Second Treatise of Government by John Locke, edited by C.B. Macpherson (Indianapolis: Hackett Publishing Company, 1980; originally published in 1690. 124 pp) Widely known as the Father of Liberalism, John Locke’s work in epistemology and political philosophy has influenced countless nations. Born in 1632 in England, Locke attended Westminster School in London earning a bachelor’s and master’s degree. Having fled to the Netherlands to escape suspicion of an assassination plot, Locke began publishing his writing upon his return to England. With his writing gaining widespread influence, Locke died in 1704. He never married nor fathered children. C.B. Macpherson was born in Toronto, Canada in 1911. From 1935 to his death in 1987, he taught primarily at the University of Toronto… Read More →

Book Review: God of the Possible

God of the Possible: A Biblical Introduction to the Open View of God by Gregory A. Boyd (Grand Rapids: Baker Books, 2000. 176 pp The founder and senior pastor of Woodland Hills Church, Greg Boyd received his Ph.D. from Princeton Theological Seminary, his M.Div. from Yale Divinity School, and his B.A. from the University of Minnesota. In addition to teaching at Bethel University, Boyd founded Christus Victor Ministries, a nonprofit organization that promotes Boyd’s writing and speaking. He is a recognized theologian and author of numerous books including best-seller, Letters from a Skeptic. Married to his wife Shelley for 28 years, Gregory resides in St. Paul, Minnesota. When Bible Study Becomes Scary When I was young, my parents hosted a… Read More →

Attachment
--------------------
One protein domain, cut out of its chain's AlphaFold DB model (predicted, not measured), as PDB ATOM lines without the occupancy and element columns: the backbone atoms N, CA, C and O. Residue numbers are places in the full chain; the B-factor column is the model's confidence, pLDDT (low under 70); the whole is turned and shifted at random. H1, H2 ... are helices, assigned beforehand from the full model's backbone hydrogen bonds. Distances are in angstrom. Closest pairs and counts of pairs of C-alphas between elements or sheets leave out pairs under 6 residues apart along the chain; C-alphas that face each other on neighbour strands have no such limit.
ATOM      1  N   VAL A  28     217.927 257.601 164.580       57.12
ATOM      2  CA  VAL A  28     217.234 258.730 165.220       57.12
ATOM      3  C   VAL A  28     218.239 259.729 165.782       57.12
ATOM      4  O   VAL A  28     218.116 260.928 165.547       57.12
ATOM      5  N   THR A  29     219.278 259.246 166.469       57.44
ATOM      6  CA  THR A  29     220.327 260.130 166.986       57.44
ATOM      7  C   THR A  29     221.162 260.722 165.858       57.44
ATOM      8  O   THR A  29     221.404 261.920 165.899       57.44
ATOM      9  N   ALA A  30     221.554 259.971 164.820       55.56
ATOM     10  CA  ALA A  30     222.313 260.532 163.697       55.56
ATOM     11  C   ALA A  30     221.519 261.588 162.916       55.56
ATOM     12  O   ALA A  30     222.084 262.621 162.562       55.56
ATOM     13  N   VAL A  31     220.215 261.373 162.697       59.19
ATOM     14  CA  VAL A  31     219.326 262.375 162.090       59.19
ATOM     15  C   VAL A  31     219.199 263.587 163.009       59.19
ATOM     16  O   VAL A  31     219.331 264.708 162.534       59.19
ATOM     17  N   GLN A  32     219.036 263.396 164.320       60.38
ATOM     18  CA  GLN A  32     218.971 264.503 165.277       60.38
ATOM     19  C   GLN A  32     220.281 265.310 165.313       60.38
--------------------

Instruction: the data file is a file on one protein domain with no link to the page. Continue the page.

Book Review: God, Freedom, and Evil

God, Freedom, and Evil by Alvin Plantinga (Grand Rapids: William B. Eerdmans Publishing Company, 1977. 121 pp) A well-known American philosopher, Alvin Plantinga is the emeritus John A. O’Brien Professor of Philosophy at the University of Notre Dame. Born in 1932, Plantinga earned his B.A. from Calvin College and his Ph.D. from Yale University. Known for defending orthodox Christian beliefs by analytical philosophy, Plantinga has published numerous books including God and Other Minds, The Nature of Necessity, and Warranted Christian Belief. During his distinguished career, Plantinga received multiple honorary degrees and fellowships. In 1980, magazine named Plantinga “America’s leading orthodox Protestant philosopher of God.“ The Problem of Evil Suppose that God, as most Christians believe, is wholly good, all-knowing, all-powerful, and… Read More →

Book Review: The Cave

The Cave by José Saramago, translated by Margaret Jull Costa (New York: Harcourt, Inc., 2002. 320 pp) José Saramago was a Nobel Prize winning author from Portugal, who passed away at the age of 87 on June 18, 2010. Although Saramago did not receive widespread recognition until he was 60 years old, he has been highly prolific in the years since. Blindness, one of Saramago’s most highly regarded books was made into a major motion picture in 2008. He is survived by his wife Pilar Del Rio and a daughter from a previous marriage. Margaret Jull Costa translates Portuguese and Spanish fiction and poetry. For her work she has won the Portuguese Translation Prize, the International IMPAC Dublin Literary Award, the… Read More →

Book Review: Island of the Day Before

The Island of the Day Before by Umberto Eco, translated by William Weaver  (Orlando: Harcourt Books, 2006. 528pp)Umberto Eco was born January 5, 1932 and is a Knight Grand Cross of the Italian Republic. He is the founder of the Dipartimento di Comunicazione at the University of San Marino, an Honorary Fellow of Kellogg College at the University of Oxford, and is best known for his novels The Name of the Rose and The Prague Cemetery. He is also President of the Scuola Superiore di Studi Umanistici at the University of Bologna, and a member of the Accademia dei Lincei. In addition to fiction, he has also written both academic texts on literary theory and children’s books. William Weaver is… Read More →